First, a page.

• You should go to group therapy.
  • Have you thought about
  • When are you going to lose weight and get a make over?
  • I don't think you are moving on with your life.
  • How is your grieving going?  (as compared to ???)
  • You'd probably feel better if you would cry more often.
Mind you, it hasn't even been FOUR MONTHS yet.  Many many people have been kind and supportive.  I'll do a blog about them soon. Their words have encouraged me! 

May I suggest one short sentence when you know someone who has had a great loss?  Simply say "I'm so sorry for your loss."  And if someone says these words to you (sorry for your loss) ... remember to say "thank you for your kind words."  

Thursday, August 22, 2013

Make New Friends, But Keep the Old ...

Friends really are silver and gold.  

Guess what?  It's way more challenging to make friends in your sixties.  In the past I met potential friends through my employment, my husband's job, the neighborhood, or even our daughter's school.  I was a big time volunteer when she hit third grade (my hubby was making enough to support all of us and preferred that I not work).  (Twist MY arm).  

My life is big and productive in Oregon.  We lived in the same house for 27 years.  Ralph worked at the same company for 26 years.  We had our daughter, our grandson and our pets.  Then we retire to Maui.

Making friends with a partner in crime is a little easier.  We had each other in the meantime.  Now I actually have to make an effort.  We had two couples in our Maui neighborhood who became our best buddies.  We met via the disgusting poop issue of the free roaming cat problem within our subdivision.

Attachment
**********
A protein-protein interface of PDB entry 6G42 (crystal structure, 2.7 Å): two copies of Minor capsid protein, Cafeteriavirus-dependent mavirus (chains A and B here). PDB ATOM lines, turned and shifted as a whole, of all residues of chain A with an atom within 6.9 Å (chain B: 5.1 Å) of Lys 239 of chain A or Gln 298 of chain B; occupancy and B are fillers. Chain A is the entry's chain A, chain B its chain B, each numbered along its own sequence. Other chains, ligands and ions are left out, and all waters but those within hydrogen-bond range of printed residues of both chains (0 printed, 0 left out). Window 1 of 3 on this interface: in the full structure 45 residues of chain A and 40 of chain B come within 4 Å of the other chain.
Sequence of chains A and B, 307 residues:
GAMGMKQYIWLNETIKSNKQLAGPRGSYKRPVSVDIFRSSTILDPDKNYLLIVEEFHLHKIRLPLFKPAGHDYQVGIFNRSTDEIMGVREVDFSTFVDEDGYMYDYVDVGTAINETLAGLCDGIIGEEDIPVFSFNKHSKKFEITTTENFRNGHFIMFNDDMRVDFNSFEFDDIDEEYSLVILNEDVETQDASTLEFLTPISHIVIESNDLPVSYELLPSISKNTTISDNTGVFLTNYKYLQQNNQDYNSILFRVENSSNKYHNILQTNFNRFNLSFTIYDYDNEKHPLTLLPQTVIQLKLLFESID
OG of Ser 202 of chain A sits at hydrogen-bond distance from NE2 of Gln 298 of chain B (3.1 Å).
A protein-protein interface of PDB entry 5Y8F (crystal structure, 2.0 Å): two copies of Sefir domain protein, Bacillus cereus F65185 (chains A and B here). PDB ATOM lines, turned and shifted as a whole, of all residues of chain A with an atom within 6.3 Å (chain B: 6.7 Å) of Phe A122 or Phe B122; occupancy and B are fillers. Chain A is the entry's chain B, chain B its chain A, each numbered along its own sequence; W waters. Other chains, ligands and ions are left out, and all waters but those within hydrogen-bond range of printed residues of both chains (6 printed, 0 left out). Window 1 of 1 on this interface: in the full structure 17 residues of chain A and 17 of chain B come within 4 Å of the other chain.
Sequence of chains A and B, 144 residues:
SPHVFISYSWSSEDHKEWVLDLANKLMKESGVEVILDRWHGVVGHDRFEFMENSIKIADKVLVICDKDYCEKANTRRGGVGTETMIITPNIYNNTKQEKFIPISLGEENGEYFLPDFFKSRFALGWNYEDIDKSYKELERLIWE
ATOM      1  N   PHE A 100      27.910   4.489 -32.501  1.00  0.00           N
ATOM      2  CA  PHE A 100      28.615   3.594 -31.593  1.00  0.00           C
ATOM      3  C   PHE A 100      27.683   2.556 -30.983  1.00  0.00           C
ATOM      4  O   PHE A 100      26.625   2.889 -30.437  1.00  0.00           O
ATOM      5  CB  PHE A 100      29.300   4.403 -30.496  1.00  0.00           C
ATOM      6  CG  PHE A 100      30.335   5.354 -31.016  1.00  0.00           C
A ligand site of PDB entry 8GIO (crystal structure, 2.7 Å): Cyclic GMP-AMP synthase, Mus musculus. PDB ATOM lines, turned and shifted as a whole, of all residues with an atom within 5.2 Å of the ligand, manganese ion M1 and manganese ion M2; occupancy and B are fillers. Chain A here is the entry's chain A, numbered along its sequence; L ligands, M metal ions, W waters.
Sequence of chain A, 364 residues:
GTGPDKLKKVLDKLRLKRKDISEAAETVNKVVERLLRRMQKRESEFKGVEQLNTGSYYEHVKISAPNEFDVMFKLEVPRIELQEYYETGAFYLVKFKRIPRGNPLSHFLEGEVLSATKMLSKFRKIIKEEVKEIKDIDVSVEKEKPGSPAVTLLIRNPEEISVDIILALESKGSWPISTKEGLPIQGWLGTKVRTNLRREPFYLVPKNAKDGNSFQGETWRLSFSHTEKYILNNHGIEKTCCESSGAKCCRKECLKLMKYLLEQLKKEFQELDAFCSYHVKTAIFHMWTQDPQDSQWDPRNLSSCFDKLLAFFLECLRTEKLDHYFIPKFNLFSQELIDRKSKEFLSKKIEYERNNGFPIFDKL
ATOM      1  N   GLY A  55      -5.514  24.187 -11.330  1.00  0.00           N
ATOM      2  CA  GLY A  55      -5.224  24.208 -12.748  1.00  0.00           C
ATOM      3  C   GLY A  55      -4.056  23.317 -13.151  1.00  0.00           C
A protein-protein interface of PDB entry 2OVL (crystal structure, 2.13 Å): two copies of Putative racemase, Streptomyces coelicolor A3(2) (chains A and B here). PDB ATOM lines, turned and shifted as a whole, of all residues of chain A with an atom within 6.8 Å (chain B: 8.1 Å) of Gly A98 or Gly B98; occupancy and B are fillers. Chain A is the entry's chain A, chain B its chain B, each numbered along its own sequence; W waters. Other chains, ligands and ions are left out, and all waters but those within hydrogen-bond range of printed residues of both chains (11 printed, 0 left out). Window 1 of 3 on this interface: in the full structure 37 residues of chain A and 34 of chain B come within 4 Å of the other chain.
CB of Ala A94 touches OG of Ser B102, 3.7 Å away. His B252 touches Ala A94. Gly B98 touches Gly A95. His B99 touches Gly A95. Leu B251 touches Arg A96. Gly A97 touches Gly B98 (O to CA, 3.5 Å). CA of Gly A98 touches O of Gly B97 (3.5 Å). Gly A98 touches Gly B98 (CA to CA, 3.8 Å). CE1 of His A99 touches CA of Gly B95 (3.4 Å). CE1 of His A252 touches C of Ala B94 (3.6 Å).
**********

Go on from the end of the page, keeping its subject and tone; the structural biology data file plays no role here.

Such fun we had!   Once or twice a week we'd get together.  One person in each couple has a major health issue, so we would all understand if there were last minute changes or cancellations.  The first couple have lived here 11 years.  They are both artists and designed a beautiful rock landscape for their front yard.  Couple number two created a rock yard this winter (after living here two years ... and having a major issue with their irrigation system).  And we followed suit.  

Two days after Ralph died, Couple #2 had to move back to Alabama for her health problems.  Couple #1 took great care of me, daily, for several weeks.  Phone calls, drop ins, invitations to a movie or a meal.  Saved my life!  Still are.

But I didn't want to wear out their friendship.  I'm going out of my way to talk to people wherever I go.  Guess what?  It's working!!  The young lady who designed my new closets and I seemed to hit it off.  To celebrate the beautiful installation, we shared some wine and conversation.  I visited her at the local Farmer's Market (she's a gluten free baker).  She's a newlywed.  He works second shift so she has free time in the evening (my hardest time).

I invited them both for dinner.  We had a wonderful time.  Lots of laughter.  A few tears (they had never met Ralph).  Great wine and good food.

Not even one awkward moment.

Wednesday, August 21, 2013

Level IX Awkward

Just so you know, I am NOT changing most names in this blog.  I don't want anyone to feel AWKWARD!  This blog is real ... this stuff have really happened!

A blog or two ago, I introduced neighbor Tom.  I was so naive.

After visiting Oregon for over a month, it was good to be back in the sunshine as well as my little home.  Ralph wanted to add a front lanai before he departed, so we could enjoy late afternoons in the shade (and save me the embarrassment of sitting in the driveway on a folding chair, waving to neighbors).  It was a huge, long project but I'm happy to say, with a LOT of help from our friends, it was complete before he died.  Not a blade of grass to water, fertilize and mow (we've got this free roaming cat issue here on Maui ... with the Crazy Cat Lady living across the street)(that's another blog entirely).

That leaves me open for Tom to wheel down every time my garage door opens.  I enjoy being outside!!  Hmmm.  He looked different after being away for a month.  Are you serious?  I think he dyed his hair!  He's shaving.  Upgraded his wardrobe.  This is creeping me out sorta.  Then he asked me how I liked his new look?  He turned 90 while I was in Oregon.

Now he's changing our conversation topics.  I am becoming uncomfortable.  He's telling me stories of his youth, about drinking and grabbing women.  Come to find out, this is AFTER he was married and had kids (I think he has five).  Light hearted me I change the subject back to gardening or grandchildren or life in Japan.